James H Duncan

Food, Gas, Motel—Exit Now

weary tunnel-vision highway drive,
numb hands and aching lead foot, I see
the exit sign for home, followed by
the sweeping curve of the ramp onto
Route 9, and there it is, just past the Hess
Station and the Knights Motor Inn, that old
Burger King from decades past, right
across the street from Green Meadow
Elementary School, grades K-4, where
I spent formative years on the library
floor, in the music room, in an art smock,
climbing a rope in the cavernous gym,
where I won a giant green pumpkin for
winning a footrace in October, 1989

I pull into the Burger King lot, the place
where we always stopped during field trips,
usually afterward on the way home from
bread factories, Indian trails, museums,
stage plays and even an opera once, and
after waiting in line with great anticipation
I’d always get one of two things: whopper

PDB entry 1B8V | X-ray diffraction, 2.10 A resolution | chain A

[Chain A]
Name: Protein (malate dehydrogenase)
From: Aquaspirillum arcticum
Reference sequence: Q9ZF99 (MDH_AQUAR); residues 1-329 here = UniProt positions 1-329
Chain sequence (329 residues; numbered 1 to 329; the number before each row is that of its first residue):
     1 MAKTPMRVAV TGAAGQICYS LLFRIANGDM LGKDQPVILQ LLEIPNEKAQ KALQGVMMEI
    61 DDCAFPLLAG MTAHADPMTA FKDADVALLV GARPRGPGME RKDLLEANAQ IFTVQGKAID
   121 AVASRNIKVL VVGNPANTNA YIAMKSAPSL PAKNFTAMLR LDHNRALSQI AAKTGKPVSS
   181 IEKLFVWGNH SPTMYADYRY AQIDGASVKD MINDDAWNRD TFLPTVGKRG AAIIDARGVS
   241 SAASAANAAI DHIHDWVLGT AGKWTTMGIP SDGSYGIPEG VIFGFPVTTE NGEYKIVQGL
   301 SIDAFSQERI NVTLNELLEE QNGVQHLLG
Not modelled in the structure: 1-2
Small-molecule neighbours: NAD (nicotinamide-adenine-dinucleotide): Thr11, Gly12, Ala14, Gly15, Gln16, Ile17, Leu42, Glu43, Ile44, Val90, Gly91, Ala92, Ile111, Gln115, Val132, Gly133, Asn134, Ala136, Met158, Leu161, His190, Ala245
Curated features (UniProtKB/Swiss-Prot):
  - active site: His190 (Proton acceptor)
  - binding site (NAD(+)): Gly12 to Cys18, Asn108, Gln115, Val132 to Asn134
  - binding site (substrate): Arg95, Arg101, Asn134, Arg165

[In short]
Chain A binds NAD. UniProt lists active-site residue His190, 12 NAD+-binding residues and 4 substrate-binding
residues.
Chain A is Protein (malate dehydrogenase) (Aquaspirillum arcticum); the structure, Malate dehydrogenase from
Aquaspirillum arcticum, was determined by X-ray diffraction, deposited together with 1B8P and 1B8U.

with cheese (yes, even as a small boy)
with onion rings (never fries) and a brimming
sparkling ice-filled Dr. Pepper, maybe Coke,
maybe root beer, in that order, or failing
the whopper, the “oval”, that long chicken
sandwich in an oblong shape, and I’d pick
up my order and go sit with friends, or alone,
but always by the aquarium tank separating
the restaurant proper from the sitting atrium
and I’d watch the idle fish bump along
the glass wall and eat my food and think
about what I saw that day, enjoying the moment
before we’d all pile back onto the bus to
continue life and the little various hells waiting
for us out there beyond the atrium window

but they closed the Burger King and I sat
in the empty lot staring at the boarded up windows,
shaky from the long drive and hollowed out
from no food in seven or eight hours, and those
boarded up windows hurt in a way I hadn’t hurt
in a long time, like seeing the exit ramp for home
turned over to grass and disappeared, like seeing
your parents house demolished for scrap, nowhere
to go, nothing to do but get older, hungrier, sicker,
more scared, less willing to fight for what good
things might be at the next exit ramp, but not
all that weak just yet, still time left to pull out
of the lot, wait to turn left at the light, and find
that damn Taco Bell everyone used to like so much
then keep on up Route 9 for whatever little hells
waited beyond the string of lighted intersections

For more by James, visit www.jameshduncan.com.


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